Mingo opioid pill-addiction lawsuit gains steam

Lawsuits filed by 29 Mingo County residents who allege local doctors and pharmacies fed their drug addictions are back on track.

Putnam County Circuit Judge Joe Reeder, who’s assigned to the cases, has given lawyers for both sides 90 days to reinterview people connected with the lawsuits’ allegations. Some of the eight lawsuits were filed as far back as 2010.

“I just want to get these cases moving,” Reeder said at a hearing last week.

The lawsuits had been on hiatus for two years, after the West Virginia Supreme Court issued a 3-2 ruling that kept the Mingo cases alive. The court ruled the Mingo residents had the right to sue doctors and pharmacies for contributing to their addictions, even though the addicts admitted to breaking the law and abusing drugs in previous years.

The Mingo residents — all former patients at Mountain Medical Center in Williamson — are suing Tug Valley Pharmacy, B&K Pharmacy and the now-shuttered Sav-Rite Pharmacy. Four doctors — Victor Teleron, William Ryckman, Katherine Hoover and Diane Shafter — also were sued.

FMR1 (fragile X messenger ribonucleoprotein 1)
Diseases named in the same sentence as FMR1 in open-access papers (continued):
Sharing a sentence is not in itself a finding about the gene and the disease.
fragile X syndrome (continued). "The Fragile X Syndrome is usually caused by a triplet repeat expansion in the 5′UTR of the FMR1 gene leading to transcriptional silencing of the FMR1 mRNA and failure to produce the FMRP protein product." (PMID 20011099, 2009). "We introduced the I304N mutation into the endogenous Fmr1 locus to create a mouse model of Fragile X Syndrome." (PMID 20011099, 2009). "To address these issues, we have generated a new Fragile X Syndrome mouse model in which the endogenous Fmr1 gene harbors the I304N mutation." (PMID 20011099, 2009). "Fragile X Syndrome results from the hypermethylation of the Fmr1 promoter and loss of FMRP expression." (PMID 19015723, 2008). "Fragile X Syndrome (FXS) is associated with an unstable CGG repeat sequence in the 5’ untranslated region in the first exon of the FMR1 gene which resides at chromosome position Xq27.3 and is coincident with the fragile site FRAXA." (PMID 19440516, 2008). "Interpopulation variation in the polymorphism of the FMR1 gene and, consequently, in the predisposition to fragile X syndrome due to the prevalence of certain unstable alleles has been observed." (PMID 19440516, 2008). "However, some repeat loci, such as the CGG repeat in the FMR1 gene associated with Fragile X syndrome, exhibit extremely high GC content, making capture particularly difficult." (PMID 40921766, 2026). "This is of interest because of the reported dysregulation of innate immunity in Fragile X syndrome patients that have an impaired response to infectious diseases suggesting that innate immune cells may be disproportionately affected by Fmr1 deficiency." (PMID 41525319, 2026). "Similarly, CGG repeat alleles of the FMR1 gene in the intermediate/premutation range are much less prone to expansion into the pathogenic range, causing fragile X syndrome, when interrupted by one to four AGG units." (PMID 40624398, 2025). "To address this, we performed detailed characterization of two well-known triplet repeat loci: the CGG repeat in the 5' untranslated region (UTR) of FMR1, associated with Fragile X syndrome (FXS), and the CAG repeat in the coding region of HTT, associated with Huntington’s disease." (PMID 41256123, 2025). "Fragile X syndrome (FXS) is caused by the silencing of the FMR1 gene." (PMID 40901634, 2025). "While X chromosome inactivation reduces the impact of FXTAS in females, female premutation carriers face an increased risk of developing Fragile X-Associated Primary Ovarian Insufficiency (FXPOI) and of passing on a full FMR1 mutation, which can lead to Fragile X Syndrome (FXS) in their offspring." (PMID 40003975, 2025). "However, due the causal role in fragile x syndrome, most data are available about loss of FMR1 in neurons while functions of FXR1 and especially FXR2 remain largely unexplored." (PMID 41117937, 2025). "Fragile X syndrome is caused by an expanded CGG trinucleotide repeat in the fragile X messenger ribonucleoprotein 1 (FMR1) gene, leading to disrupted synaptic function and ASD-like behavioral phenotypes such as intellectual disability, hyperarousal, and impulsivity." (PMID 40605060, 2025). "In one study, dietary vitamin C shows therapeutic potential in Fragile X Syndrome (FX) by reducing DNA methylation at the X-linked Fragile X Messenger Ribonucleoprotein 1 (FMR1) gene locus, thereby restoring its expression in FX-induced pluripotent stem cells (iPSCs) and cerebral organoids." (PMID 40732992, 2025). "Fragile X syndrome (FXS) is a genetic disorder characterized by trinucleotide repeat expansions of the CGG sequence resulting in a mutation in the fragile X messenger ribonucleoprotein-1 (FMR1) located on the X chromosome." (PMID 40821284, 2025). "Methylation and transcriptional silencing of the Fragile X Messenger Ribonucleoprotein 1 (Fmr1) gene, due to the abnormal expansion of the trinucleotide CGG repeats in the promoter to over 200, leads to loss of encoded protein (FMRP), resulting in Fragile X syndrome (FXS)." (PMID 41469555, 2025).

The former Mountain Medical patients allege the doctors and pharmacies caused them to become addicted to pain pills such as hydrocodone and oxycodone.

The Mingo residents and local pharmacists and doctors gave depositions five years ago.

“I suggest we get an update on their conditions for the purpose of choosing cases, what their status is, what has transpired since 2012,” said Mike Fisher, who’s representing two of the pharmacies being sued. “It will better able us to choose a couple of cases by both sides for full development.”

The judge scheduled a follow-up hearing for Nov. 9. A jury trial is expected next spring.

Former Mingo Circuit Judge Michael Thornsbury oversaw the cases until he was removed from the bench following a federal investigation. He pleaded guilty to a federal conspiracy charge in 2013 and was sentenced to 50 months in prison.

After Thornsbury’s removal, Senior Status Judge John Cummings oversaw the lawsuits. He retired, and Reeder was assigned the case.

After the Supreme Court issued a ruling that paved the way for the Mingo lawsuits to continue, the West Virginia Legislature passed a bill last year that blocked similar cases in the future. The legislation did not affect complaints, such as Mingo County’s, filed before the law was enacted.

Reach Eric Eyre at

ericeyre@wvgazettemail.com,

304-348-4869 or follow

@ericeyre on Twitter.

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